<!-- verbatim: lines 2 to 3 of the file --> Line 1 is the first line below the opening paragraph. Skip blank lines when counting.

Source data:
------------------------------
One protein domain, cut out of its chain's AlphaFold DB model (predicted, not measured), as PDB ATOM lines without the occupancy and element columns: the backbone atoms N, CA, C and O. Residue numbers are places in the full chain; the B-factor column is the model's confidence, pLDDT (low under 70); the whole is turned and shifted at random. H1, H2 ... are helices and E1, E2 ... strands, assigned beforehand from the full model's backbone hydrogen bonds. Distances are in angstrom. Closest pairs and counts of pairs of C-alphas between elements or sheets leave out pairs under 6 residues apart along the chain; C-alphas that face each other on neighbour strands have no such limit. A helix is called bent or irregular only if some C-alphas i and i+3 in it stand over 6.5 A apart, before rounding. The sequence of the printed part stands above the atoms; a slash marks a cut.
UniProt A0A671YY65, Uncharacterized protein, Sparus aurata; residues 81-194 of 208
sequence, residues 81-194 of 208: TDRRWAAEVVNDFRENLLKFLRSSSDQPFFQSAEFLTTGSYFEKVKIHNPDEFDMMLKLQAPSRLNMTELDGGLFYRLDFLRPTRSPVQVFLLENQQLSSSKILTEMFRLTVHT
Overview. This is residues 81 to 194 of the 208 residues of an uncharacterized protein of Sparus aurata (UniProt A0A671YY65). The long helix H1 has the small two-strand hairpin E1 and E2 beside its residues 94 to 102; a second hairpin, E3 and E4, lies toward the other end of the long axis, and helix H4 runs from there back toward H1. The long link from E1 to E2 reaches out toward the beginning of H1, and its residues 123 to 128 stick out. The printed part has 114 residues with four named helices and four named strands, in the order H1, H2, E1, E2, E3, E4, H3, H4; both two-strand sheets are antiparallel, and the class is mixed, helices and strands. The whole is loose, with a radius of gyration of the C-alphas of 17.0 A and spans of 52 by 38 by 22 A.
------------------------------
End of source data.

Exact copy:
sequence, residues 81-194 of 208: TDRRWAAEVVNDFRENLLKFLRSSSDQPFFQSAEFLTTGSYFEKVKIHNPDEFDMMLKLQAPSRLNMTELDGGLFYRLDFLRPTRSPVQVFLLENQQLSSSKILTEMFRLTVHT
Overview. This is residues 81 to 194 of the 208 residues of an uncharacterized protein of Sparus aurata (UniProt A0A671YY65). The long helix H1 has the small two-strand hairpin E1 and E2 beside its residues 94 to 102; a second hairpin, E3 and E4, lies toward the other end of the long axis, and helix H4 runs from there back toward H1. The long link from E1 to E2 reaches out toward the beginning of H1, and its residues 123 to 128 stick out. The printed part has 114 residues with four named helices and four named strands, in the order H1, H2, E1, E2, E3, E4, H3, H4; both two-strand sheets are antiparallel, and the class is mixed, helices and strands. The whole is loose, with a radius of gyration of the C-alphas of 17.0 A and spans of 52 by 38 by 22 A.